Europe Letter: Ireland on wrong side of global tax debate

Apple tax ruling by European Commission is only small step in fight against tax avoidance

The European Commission's ruling that Apple received illegal state aid from Ireland equating to €13 billion over a 10-year period presents one of the most serious challenges to Ireland's relationship with the EU since it joined the European Economic Community in 1973.

However, Ireland’s corporate tax policy has long been a thorn in the side of an otherwise harmonious relationship with Brussels.

Buried deep in the annals of EU state aid history is a case that first brought into the open simmering resentments about Ireland’s corporate tax policy.

In 1996 US pharmaceutical giant Boston Scientific said it was consolidating its European operations in Ireland, a move that resulted in the loss of hundreds of jobs in Belgium and Denmark.


The move provoked a furious response from both countries, resulting in then competition commissioner Karel Van Miert from Belgium being hauled before angry Danish and Belgian MEPs at the European Parliament. It also coincided with the emergence of tax competition as a serious policy concern in Brussels.

Manufacturing activity

While Ireland had agreed to abolish its 0 per cent corporate tax rate when it joined the union in 1973, it introduced a 10 per cent rate on manufacturing activity in 1980, followed by a similar rate for the IFSC seven years later. Both were introduced with EU state aid approval, under special rules that allowed struggling socioeconomic areas to use tax incentives to spur investment.

By the mid-1990s, as its economy was picking up, it was clear that Ireland would soon no longer qualify as a “less favoured” economic region.

Following tough negotiations with the European Commission, Ireland set out a plan to bring down the general corporate tax rate to 12.5 per cent and abolish the special manufacturing and IFSC rate over a number of years.

At this time the Code of Conduct Group on business taxation was also established by EU finance ministers. In 1997 they agreed to set up the forum, which was charged with examining unfair tax practices between member states.

Although non-binding, the group succeeded in effecting real change. It examined hundreds of tax measures across the EU, which ultimately resulted in the abolition of nearly 100 tax incentives across the bloc. While the group still exists, it has lost much of its bite, with the result that some MEPs have recently called for it to be strengthened in the wake of the Luxembourg leaks scandal.

Twenty years on from the Boston Scientific controversy, more cynical observers could be forgiven for detecting a hint of Danish schadenfreude lurking behind the recent Apple decision, given the nationality of the current competition commissioner Margrethe Vestager, who has become the bete noire of the Irish political establishment.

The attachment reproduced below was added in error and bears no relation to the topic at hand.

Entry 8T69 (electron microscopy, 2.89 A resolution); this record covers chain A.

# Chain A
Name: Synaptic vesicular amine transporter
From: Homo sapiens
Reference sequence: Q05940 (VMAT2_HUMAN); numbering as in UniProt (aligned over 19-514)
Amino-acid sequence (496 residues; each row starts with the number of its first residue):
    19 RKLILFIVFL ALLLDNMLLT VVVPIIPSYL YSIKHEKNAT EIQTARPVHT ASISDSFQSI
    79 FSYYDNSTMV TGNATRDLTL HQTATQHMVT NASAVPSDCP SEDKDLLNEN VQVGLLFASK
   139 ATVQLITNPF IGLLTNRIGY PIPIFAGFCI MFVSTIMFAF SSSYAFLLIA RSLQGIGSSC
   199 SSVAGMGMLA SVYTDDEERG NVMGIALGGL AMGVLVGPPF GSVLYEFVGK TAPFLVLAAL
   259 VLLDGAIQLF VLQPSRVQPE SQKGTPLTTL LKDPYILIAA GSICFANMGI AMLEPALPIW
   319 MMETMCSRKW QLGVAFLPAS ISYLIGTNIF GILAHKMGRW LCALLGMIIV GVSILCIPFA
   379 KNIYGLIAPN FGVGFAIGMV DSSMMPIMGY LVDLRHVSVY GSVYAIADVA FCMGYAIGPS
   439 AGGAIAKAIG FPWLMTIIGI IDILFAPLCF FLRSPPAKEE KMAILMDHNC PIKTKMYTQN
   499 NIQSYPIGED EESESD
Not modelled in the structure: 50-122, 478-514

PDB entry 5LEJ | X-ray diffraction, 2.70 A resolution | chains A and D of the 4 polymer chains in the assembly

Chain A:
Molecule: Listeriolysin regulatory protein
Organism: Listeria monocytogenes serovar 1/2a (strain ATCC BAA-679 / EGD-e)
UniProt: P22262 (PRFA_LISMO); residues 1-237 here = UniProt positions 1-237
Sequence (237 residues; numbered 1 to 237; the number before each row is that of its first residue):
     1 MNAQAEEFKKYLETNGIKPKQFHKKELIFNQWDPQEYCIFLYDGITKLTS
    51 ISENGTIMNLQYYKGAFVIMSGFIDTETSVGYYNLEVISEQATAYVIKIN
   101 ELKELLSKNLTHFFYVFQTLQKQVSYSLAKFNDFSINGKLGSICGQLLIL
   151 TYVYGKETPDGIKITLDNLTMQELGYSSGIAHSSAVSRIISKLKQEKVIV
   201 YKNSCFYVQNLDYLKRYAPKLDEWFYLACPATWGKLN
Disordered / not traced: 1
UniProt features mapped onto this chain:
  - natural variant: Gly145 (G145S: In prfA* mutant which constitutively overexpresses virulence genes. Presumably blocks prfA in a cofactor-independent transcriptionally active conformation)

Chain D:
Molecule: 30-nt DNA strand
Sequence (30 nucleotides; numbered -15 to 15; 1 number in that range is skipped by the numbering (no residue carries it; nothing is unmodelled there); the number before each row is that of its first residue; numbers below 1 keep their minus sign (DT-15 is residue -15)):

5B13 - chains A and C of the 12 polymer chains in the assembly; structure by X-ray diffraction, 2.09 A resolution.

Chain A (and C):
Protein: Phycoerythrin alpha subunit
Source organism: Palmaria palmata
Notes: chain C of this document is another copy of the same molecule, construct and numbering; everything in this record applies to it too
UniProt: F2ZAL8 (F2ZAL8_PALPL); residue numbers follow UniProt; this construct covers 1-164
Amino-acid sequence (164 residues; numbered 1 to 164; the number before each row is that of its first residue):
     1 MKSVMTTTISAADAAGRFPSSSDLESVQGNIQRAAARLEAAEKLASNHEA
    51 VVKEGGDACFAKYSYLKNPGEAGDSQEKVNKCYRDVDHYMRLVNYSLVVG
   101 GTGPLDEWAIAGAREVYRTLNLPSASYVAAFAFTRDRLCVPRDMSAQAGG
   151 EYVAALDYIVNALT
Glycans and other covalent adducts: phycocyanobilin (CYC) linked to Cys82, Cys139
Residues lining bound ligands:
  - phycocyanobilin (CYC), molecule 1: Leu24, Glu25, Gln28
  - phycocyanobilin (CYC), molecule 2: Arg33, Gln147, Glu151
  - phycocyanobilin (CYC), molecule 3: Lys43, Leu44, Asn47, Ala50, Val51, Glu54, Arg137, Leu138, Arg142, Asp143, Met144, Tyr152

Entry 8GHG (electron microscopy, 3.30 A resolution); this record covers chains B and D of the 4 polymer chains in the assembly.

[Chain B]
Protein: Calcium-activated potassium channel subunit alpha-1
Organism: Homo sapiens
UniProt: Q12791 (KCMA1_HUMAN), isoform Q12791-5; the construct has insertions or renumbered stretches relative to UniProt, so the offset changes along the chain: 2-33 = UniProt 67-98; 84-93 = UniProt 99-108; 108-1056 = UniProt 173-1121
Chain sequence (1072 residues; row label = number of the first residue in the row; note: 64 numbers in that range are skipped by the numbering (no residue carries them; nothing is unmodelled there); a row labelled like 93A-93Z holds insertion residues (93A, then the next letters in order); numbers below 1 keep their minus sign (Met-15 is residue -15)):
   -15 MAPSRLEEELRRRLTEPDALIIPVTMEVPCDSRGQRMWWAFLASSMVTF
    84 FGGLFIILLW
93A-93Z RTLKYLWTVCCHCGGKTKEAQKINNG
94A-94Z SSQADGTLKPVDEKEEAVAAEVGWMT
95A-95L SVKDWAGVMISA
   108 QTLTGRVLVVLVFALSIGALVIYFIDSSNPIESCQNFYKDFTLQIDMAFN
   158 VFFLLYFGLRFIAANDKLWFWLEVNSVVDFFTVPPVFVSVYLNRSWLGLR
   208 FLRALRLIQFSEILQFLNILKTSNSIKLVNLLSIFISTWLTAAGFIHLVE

But on a more serious level, the clampdown on tax incentives through state aid in the 1990s should have been a warning sign for successive Irish governments of growing resentment that Ireland was luring investment from other EU countries through a low-tax regime.

Nonetheless, the decision to order a member state to recoup €13 billion in illegal state aid from a company is a watershed moment in EU competition policy which could have dangerous ramifications for investment into the EU.

Obvious question

The decision by the EU’s powerful competition arm to go after a deal struck 25 years ago poses the obvious question of which other deals will be now in the commissioner’s sights.

Further, the ruling is merely a sticking plaster that fails to seriously address the much deeper problem of global tax avoidance.

While the mantra at EU and OECD level on tackling multinational tax avoidance has been to link company taxation to where the activity and profits are generated, the Apple judgment fails to do this. Ireland is instead being told to recoup taxes for activity that is, in fact, taking place elsewhere, either through R&D in the US or through sales throughout Europe.

The fact that Vestager urged other EU countries to recoup tax to which they feel they are entitled in the same breath as she announced that Ireland was due €13 billion in unpaid taxes suggested that the commissioner was undermining her own argument.

But for Ireland, whatever the legal arguments or concerns about the European Commission overstepping its remit by tackling a member state’s tax regime through EU competition rules, politically Ireland is on the wrong side of the global debate about tax. Securing support for Ireland’s position from other EU member states will be a difficult task in the months and years ahead.